Generally the increasing frequency of landslides is one consequence of the global warming causing Permafrost thaw, more wildfires and the rapid decline of the glaciers, especially prominent in southern Alaska. From what I’ve seen from the reports and images, the changes all over the country have dramatically accelerated since our visits 21 respectively 13 years ago. Scientists say that the Alaskan tidewater glaciers melt 100times faster as previously thought – pretty shocking indeed.
After the arrival in Anchorage, we went on a 3hours Denali Flightseeing tour starting from the seaplane base at Lake Hood (1999) respectively Talkeetna (2007). Mt Denali, the tallest peak of North America, is located about 215 km of airline-distance northwest of Anchorage in the famous Denali National park and visible from the city on clear days. By car a 4 to 5 hour drive (about 386 km) is required to get to the park. The flightseeing into the amphitheater of peaks, huge glaciers, granite walls and gorges not to mention the approach to Denali’s summit was simply breathtaking both times we did it and one of the most exciting flight experiences I ever had. But even in these high-alpine areas the changes are evident and also visible in my images from 2007 compared to those captured on the corresponding flight in 1999 (see the gallery). There are consistent pattern of ice thinning over the last 20 years, with some glaciers showing increasing rates of this development since 2008.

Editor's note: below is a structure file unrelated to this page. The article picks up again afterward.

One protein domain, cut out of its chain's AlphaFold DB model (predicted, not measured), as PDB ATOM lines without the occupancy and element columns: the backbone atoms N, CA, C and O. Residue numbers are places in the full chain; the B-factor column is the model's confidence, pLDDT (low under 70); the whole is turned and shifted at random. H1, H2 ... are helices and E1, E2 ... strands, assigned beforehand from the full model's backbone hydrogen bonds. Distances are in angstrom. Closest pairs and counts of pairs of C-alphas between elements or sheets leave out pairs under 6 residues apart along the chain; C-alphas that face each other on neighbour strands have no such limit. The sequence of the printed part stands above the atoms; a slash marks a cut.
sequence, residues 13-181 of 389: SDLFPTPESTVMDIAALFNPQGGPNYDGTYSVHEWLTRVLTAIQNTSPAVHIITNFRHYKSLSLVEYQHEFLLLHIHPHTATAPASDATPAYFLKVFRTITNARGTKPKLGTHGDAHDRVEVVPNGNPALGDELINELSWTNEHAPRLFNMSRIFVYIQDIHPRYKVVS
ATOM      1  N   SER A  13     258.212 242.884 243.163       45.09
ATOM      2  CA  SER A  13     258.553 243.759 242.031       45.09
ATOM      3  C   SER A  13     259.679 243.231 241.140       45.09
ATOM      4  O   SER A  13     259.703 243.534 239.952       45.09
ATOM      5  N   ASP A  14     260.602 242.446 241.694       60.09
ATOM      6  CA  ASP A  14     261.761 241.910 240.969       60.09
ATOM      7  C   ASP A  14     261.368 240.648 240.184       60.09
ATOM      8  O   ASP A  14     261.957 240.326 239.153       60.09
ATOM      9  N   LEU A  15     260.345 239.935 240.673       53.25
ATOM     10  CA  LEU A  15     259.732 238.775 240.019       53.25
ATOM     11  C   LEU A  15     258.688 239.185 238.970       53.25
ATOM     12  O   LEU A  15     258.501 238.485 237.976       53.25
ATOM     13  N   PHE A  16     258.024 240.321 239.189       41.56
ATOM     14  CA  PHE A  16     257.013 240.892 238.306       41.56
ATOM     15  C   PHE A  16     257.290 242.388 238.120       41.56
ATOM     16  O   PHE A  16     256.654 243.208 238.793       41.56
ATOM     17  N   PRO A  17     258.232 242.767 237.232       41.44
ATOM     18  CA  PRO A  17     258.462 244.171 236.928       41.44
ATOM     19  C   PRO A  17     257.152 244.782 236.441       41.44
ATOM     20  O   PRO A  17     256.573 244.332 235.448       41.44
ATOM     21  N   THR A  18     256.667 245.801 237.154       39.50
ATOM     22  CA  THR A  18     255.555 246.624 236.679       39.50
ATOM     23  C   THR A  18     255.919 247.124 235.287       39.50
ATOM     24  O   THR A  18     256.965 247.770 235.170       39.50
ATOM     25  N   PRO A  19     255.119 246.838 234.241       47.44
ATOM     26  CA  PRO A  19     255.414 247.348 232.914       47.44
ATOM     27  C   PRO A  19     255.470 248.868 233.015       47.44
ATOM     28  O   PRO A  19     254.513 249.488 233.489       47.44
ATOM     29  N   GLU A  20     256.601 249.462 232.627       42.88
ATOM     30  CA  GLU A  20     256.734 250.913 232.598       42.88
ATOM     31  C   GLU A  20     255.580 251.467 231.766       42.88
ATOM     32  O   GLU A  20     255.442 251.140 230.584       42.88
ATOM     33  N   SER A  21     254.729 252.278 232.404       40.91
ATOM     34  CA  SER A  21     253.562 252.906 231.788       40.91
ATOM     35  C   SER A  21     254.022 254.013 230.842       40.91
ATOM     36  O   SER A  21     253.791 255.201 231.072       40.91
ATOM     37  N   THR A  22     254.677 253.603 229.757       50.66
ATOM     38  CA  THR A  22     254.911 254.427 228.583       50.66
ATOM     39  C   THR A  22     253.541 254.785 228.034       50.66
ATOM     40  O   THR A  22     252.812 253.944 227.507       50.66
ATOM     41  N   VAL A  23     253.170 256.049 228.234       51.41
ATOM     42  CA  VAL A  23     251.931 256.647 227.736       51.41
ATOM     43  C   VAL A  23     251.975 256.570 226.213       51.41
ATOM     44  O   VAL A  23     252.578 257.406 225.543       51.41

On both trips, we also drove from Anchorage to the Kenai Peninsula, which is defined by its glaciers, snow-capped Kenai Mountains and wild coastline. From Seward we took a 6 hours boat tour into the Kenai Fjords National Park, watching horned and tufted puffins, kittiwakes, Steller’s sea lions and other wildlife. The tour also included an approach to the Holgate Glacier, which is a mountain and tidewater glacier and still was a popular destination to see the calving back in 1999 and 2007. But as almost all Alaskan glaciers it has been retreating considerably since then. Unfortunately, the weather was pretty rainy on both times we were there – quite normal in this area of southern Alaska, though. On the way back we visited the scenic Portage Glacier, a popular attraction around 95 km from Anchorage, located at the identically named lake.
Other points of interest on the peninsula were the Kenai Wildlife Refuge for photographing black bears, moose and bisons, the Russian orthodox churches in Ninilchik and Homer at the Cook Inlet, a major fishing destination which is called the “Halibut capital”. The Homer Spit headland is a known place to encounter bald eagles. In 1999 we also had visited the Exit Glacier, one of 38 glaciers spilling down from the Harding Icefield and one of the most visited sites of Alaska. It is the only glacier of Kenai accessible by car and a one-mile trail from the parking area. That said, the retreating Exit Glacier has become an icon of climate change. From the maps and reports I’ve seen, the glacier terminus has receded around 465m between 2000- 2015 and shocking 762m in the period from 2004 to 2019. In 2016 it shrank by nearly 91 meters in a single year but now retreats 10-15 feet (3 to 4,5m) per day ! (watch https://www.youtube.com/watch?v=HjLXLmlEmsw from 1:00) That’s really sad. As of 2020, the toe of the glacier is not accessible anymore and the entry into the remote zone of the terminus is prohibited because of the risk of ice and rock fall. At this point the photograph of me standing in front of the glacier toe in 1999 (see the image in the galley) certainly is kind of a “historic” document.